Is this the legacy we want to leave the world? No longer a ‘shining city on a hill’ we have become our worst nightmare. Do not be lulled into complacency. Only pray that there remains some chance that we will be able to retrieve what we have lost.

Add my name to the thousands and millions who believed we, as a nation, were immune to  authoritarianism and fascism or that our institutions could be infected and destroyed from within. We are not immune. And we have entered a fresh hell like none we have encountered before. I am reminded of this famous statement:

First they came for the Socialists, and I did not speak out—
Because I was not a Socialist.
Then they came for the Trade Unionists, and I did not speak out—
Because I was not a Trade Unionist.
Then they came for the Jews, and I did not speak out—
Because I was not a Jew.
Then they came for me—and there was no one left to speak for me.”   

                              -the Rev. Marin Niemöller, referring to the rise of Nazism in Germany. Niemöller (1892–1984) was a prominent Protestant pastor who emerged as an outspoken public foe of Adolf Hitler and spent the last seven years of Nazi rule in concentration camps.

These children, mothers, families detained  by ICE are our Socialists. Our queers. Our trade unionists, our Jews.  If we were to rewrite this for our time it would begin: First they came for the immigrants…
But please, please, do not let what follows be “but I didn’t not speak out because I am not an immigrant”.

Stand now.
Speak now.
Write now.
Call now.
VOTE NOW.
Add your voice to the thousands who speak for these children and their parents. Who speak for people of color throughout this nation. Who speak up and out for women. Who demand that our rule of law remain in tack. Who refuse to bend to the dissolution of all we hold dear.
It is as bad as we think it is and most likely, even worse than we can imagine.

 

 

 

Naming the Evil of Donald Trump

I saw Hamilton the other night (it was fabulous!- from the cast to the lighting, the music to the musicians- but I digress) and I remembered something it took me a long time to learn: our heroes have clay feet.
No one is perfect. Everyone I have ever looked up to has been flawed.
Yet somehow we demand perfection from our leaders, certainly those in politics or religion. A not-so-secret part of me  demanded it of myself as a pastor. But perfection is not possible, or even reasonable. Who we strive to be and who we are sometimes diverge. Sometimes by intent and sometimes, because we are just plain flawed.

Until now  we have held our politicians (and religious leaders) to unreasonable standards. I am not saying this to give people a pass but to suggest that there is a difference between making mistakes (we all do) or having blind spots (also true of us all) but to say the hope is that we are able to learn from our mistakes and acknowledge it when our blind spots are revealed.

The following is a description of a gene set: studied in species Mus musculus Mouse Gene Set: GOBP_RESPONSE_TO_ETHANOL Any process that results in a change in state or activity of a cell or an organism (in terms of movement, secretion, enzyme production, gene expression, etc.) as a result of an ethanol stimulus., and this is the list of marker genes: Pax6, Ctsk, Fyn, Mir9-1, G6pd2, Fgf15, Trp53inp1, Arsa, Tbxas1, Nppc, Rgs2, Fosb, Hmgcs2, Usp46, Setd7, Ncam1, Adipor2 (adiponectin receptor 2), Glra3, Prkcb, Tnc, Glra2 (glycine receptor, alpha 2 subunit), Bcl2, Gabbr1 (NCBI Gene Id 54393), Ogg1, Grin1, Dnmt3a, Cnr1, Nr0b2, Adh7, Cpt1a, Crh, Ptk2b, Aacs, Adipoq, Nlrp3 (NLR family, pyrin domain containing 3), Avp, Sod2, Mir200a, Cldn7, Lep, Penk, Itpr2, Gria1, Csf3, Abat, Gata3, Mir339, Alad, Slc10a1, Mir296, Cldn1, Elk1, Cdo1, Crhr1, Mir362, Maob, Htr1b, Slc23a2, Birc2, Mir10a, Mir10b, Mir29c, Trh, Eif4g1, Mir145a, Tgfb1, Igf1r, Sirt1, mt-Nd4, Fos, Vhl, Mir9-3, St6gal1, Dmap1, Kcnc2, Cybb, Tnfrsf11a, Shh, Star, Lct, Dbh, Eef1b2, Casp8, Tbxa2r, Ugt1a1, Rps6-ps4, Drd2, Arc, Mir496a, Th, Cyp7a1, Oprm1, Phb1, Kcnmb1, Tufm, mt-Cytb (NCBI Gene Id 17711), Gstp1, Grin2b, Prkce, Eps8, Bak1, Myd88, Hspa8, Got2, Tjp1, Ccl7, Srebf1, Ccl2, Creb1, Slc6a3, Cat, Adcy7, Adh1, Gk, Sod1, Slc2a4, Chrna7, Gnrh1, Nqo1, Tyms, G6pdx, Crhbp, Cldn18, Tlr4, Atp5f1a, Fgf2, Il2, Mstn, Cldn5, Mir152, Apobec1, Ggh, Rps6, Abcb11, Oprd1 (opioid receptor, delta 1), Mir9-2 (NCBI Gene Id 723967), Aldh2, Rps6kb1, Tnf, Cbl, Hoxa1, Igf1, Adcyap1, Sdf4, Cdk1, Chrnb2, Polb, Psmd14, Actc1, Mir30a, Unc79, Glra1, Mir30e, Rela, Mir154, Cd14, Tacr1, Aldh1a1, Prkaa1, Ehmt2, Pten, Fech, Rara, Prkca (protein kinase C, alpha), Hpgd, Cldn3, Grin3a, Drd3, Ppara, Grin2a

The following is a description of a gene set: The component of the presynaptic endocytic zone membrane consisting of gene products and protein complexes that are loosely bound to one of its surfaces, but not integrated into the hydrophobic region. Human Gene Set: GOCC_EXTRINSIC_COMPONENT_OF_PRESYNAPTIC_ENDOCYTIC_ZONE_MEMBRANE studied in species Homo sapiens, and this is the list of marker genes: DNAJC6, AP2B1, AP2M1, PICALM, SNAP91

The term “feet of clay” is understood to mean a weakness or hidden flaw in the character of a greatly admired or respected person. We are disappointed when someone we admire falls off the proverbial pedestal, when a flaw or weakness is revealed. Like when we grow up and find out  that the founding brothers of our nation were less than perfect. That’s one thing. It is different from downright evil.

Donald Trump does not have clay feet. Clay feet assumes a weakness or flaw in an otherwise decent human being. Say the word with me: EVIL. I will not prance around the word. We cannot excuse behavior that demeans any human being. We know racism is evil. Sexism is evil. Heterosexism is evil. Ableism is evil. ‘Other-ism” is evil. And Donald Trump perpetrates evil everyday with the people he appoints to oversee the very institutions created to protect us, with the lies he tells about himself and others, with the decisions he makes about world politics, and with the words of hate and dismissal spewing from his anal mouth.

Donald Trump is evil. I wish he had clay feet. I wish he had a conscience so that he could have clay feet. But there is no indication that it is even a possibility. Donald Trump is evil with power. And if ever there was a time we needed to recognize the truth about this man, it is now.

Evil is being normalized and the more we accept or allow his actions to continue the more complicit we become. Now is the time to call our clay-footed leaders, our representatives in government, in the churches and synagogues and mosques, in our neighborhoods to remove the scales from their eyes and see the urgency of the tasks before us.

Even if you have been called evil by the un-saintly religious, even if the use of the word troubles you because of how it has been appropriated by right-wing fundamentalists, even if you haven’t considered the concept of evil to be relevant  in the 21st century, say it: Donald Trump is Evil.  If we don’t say it. If we  continue to normalize his words and actions, evil will take stronger and stronger footholds in our institutions and our population.

I don’t  know how to end this. I don’t know where to go with this. I only know that this is an urgent time and we are a vulnerable people. I believe we must begin with speaking the word. With acknowledging what is going on for what it is. For the past two years we have repeatedly said to one another, “We cannot normalize his words or actions.” That is true. But now is the time to name them. It will give us a clarity of focus. Say it:EVIL